A country’s rising economic strength tends to be reflected in her geopolitical clout.  In the late 1880’s the United States overtook Great Britain as the world’s largest economy; a decade later, having defeated Spain, America took over the remnants of her empire.  During the same period Germany’s massive economic growth enabled her to establish colonies...

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Depoliticizing Intelligence

Knowing what is going on in the Hobbesian world of international politics is an essential function of the state apparatus.  Detecting, assessing, and countering external threats, real and potential, helped the Byzantine empire survive a thousand years longer than its Western counterpart—well beyond its strictly geopolitical potential for endurance.  Essential to its longevity was its...

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Dismantling the Empire

History never repeats itself, but we may compare certain pivotal events in the quest for meaning and order in an apparently chaotic world.  Ronald Reagan’s victory in 1980 and Donald Trump’s unexpected triumph in 2016 differ in countless, relatively insignificant ways, but they share one key characteristic: True Americans have risen against an anti-America of...

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Global Challenges in 2017

In terms of any traditionally understood calculus of national security, the United States is the most invulnerable country in the world.  America is armed to the teeth, sheltered on two sides by oceans, and supremely capable of projecting her power to the distant shores.  Unlike Russia, China, and India, she has no territorial disputes with...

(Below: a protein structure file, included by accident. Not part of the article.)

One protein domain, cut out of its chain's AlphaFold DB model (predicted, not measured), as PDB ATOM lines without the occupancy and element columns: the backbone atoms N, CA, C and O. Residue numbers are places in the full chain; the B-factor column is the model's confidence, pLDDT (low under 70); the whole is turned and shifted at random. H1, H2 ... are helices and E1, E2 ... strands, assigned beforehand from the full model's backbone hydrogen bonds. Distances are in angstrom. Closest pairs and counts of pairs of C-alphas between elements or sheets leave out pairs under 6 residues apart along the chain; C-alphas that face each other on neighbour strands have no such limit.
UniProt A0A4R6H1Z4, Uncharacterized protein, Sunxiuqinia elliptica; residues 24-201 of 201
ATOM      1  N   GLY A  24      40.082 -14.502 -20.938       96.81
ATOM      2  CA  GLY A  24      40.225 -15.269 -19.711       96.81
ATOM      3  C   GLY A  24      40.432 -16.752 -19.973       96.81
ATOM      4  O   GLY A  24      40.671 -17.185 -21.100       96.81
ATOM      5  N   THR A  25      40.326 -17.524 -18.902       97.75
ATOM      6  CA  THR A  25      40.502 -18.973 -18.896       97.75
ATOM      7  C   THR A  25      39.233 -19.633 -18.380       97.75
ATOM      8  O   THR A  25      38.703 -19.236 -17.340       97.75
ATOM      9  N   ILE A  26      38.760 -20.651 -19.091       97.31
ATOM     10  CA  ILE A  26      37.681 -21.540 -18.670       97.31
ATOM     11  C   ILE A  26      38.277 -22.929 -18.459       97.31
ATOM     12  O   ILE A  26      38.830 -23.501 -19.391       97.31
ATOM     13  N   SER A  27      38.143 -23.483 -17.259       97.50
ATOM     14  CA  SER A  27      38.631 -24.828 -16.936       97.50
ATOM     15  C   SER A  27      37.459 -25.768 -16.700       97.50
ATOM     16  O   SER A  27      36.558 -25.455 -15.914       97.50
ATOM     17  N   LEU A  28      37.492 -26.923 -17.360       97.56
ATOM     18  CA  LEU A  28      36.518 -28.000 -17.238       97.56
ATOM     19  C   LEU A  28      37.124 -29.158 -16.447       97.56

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Ashton Carter’s Flawed Strategy

There are two important lessons of history for an imperial strategist who wants to avoid the trap of overreach. The first is not to risk engagement in a new theater while an old crisis remains unresolved.  Philip II of Spain sent the Armada to her doom while the rebellion in the Low Countries was still...

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The Summer of Erdogan’s Content

Combining elements of the Reichstag fire, the Night of the Long Knives, and Stalin’s Great Purge, Turkey’s president Recep Tayyip Erdogan took full advantage of the failed coup of July 15—a “gift from Allah,” as he put it—to execute a countercoup that has enabled him to purge all of his enemies, real or imagined.  Within...

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Confronting Jihad

Paris (twice in ten months), San Bernardino, Brussels, Orlando, Nice, Ansbach, Munich, Saint-Étienne-du-Rouvray: Hundreds of people blown up, pulverized, shot, knifed.  Who is next? That such attacks will continue is certain.  That the political class has no strategic blueprint for dealing with the scourge of jihad terrorism is obvious.  That all Western security services have...

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England’s Independence Day

The Brexit referendum of June 23 was a momentous event, comparable in long-term implications to the fall of the Berlin Wall a generation ago.  It laid bare the yawning gap between the London-based political machine and the alienated and angry majority of “left-behind” citizens.  Thanks to outgoing prime minister David Cameron’s miscalculation, the masses seized...

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Strategic Crossroads